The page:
ANYWAYS, Joy has the dog sort of cruciate damage secondary to degenerative ligament disease of unknown origin.  Yes, she most likely turned like a skier or a football player with two crucial (haha get it?) differences…

1.  In dogs, it is likely that cruciate disease is most often secondary to a degenerative process – It would most likely happen with or without injury.

2.  If the tear was hastened by an injury, Joy PROBABLY did not have an underlying noble cause like dodging a pine tree or catching a ball.  IF she indeed did make one or more tough-on-her-knee moves and IF she had a reason for turning on a dime and IF she could remember and IF she could talk….she would probably say, “it just seemed like it would be fun…and it was!”

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Surgery was scheduled with Dr. Merkley, one of two excellent veterinary surgeons in Omaha.  Dr. Merkley is also my surgery teacher from vet school last century, and I have always enjoyed learning from him and working with him.

Word to the wise – even if you love your surgeon and he is about to do a super cool surgery, ONLY go into the surgical suite with him if the surgery is NOT on your own pet.  Anyways, now I know.

Sleepy Joy

Surgery was about two hours long.  I sat next to Joy on the stretcher after surgery, both of us exhausted, she from her long morning of anesthesia and surgery and I from my long morning of observation and empathy.

Joy's Cool X-Ray

The procedure Joy had done is called a tibial-plateau-leveling osteotomy, or TPLO.

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THANK YOU Doc, for fixing our dog.

THANK YOU Allison, for keeping Joy alive.

THANK YOU Boss, for discounting the portions of Joy’s adventure that were not the actual surgery so severely that I fear you may be as financially beaned by this case as are we.

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Joy is five weeks into recovery, and is doing great.  Client compliance has been an issue.  In fact, she just ran past me…on three legs.  Back to the leash *sigh*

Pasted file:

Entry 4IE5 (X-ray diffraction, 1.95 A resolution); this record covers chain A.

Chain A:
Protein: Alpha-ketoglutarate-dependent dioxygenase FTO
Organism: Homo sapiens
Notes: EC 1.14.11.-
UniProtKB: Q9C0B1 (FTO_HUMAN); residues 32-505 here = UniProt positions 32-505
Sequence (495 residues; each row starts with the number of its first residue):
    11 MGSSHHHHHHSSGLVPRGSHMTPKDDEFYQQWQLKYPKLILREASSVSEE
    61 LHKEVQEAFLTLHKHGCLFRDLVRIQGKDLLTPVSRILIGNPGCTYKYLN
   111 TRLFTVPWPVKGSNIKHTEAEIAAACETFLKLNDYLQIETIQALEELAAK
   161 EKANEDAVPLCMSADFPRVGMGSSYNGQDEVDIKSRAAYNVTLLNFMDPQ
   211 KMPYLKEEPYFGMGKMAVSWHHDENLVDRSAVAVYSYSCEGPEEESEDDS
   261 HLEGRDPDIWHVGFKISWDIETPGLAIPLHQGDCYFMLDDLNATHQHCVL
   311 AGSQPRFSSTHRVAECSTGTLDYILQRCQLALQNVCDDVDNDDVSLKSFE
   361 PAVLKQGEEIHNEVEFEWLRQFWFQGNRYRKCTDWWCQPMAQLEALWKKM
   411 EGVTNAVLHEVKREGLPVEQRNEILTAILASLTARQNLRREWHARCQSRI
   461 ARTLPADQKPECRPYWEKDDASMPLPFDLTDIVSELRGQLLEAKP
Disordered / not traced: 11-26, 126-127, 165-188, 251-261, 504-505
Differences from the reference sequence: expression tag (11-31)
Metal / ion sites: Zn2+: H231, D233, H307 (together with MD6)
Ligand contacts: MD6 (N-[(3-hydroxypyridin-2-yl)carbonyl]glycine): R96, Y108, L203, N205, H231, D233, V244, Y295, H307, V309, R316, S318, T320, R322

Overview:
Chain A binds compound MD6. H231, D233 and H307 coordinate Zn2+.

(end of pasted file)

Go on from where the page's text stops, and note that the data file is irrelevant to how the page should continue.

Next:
I will never boss you to strictly rest your own pet again without a (even more) kind and (even more) sympathetic I-know-this-sucks comradery, that frankly, I have not felt this strongly since the strict rest I mandated for my own Wuzzy Rat during her recovery from spay surgery.

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It is good for vets to occasionally get a taste of their own medicine, so to speak.

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Joy hated the e collar she had to wear to prevent her from removing her skin staples. Abby continued to add stickers, decorative tape and jewels to cheer her.

Finally Abby painted the whole e collar with pink hearts and a green background.  That seemed to do the trick.

Finally Abby painted the whole e collar with pink hearts and a green background. That seemed to do the trick.

Three more weeks of STRICT rest, then post-recovery radiographs, then back to full activity.  We should be back to neighborhood walks just in time for the huge Christmas snow drifts!  It is a short chapter in a very long life.  I am so grateful that it has gone so well.

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The Garden’s Gone Wild!

Sunday, September 1st, 2013

Abby and I checked the garden out back right before we left for Central Veterinary Conference in Kansas City last week.  It was crazy!  Good crazy.

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Morning Glory 1

Morning Glory Pumpkin 1

Morning Glory Pumpkin 2

Pumpkin Leaf

Pumpkins

Pea Flower

Chocolate Mint 1

Chocolate Mint 2

Carrots

Pumpkin 2

Squash

Corner

Squash 2

T Shirt – Final Draft!

Wednesday, August 7th, 2013

Here is the final draft of the 2013 Gentle Doctor T-shirt.  Be sure to preorder your shirt!  By preorder, I mean call and bug us about getting them in, because there is no actual preordering :)  I will let you know when they are in though.

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The design is from the comic When I Grow Up, I Want to be a Vet.  The occasion is the 2013 Nebraska Humane Society Walk for the Animals.  The theme of the Walk is “Be a Hero.”  All proceeds from shirt sales go to support Nebraska Humane Society.

The shirts will be $10 each.  Last year, wearing a Gentle Doctor shirt got you into the walk and into the pancake feed, which I think will be true this year as well.

The Nebraska Humane Society Walk for the Animals is Sunday, September 29, 2013.  I love this event more than I un-love crowds.  It is SO fun and for a great cause.  If YOU are there, it would be even more fun, and the crowd would be even less overwhelming for me!  Please come if you can!

Thank you to Chris and Travis of Impact Merchandising for the great shirts!  Thank you to Angie and Kelly – I love working with you, and I love designing t-shirts and planning walk stuff with you!

 

Born Rich: A Historical Book of Omaha

Tuesday, August 6th, 2013

Born Rich:  A Historical Book of Omaha

by

Margaret Patricia Killian

Five Stars!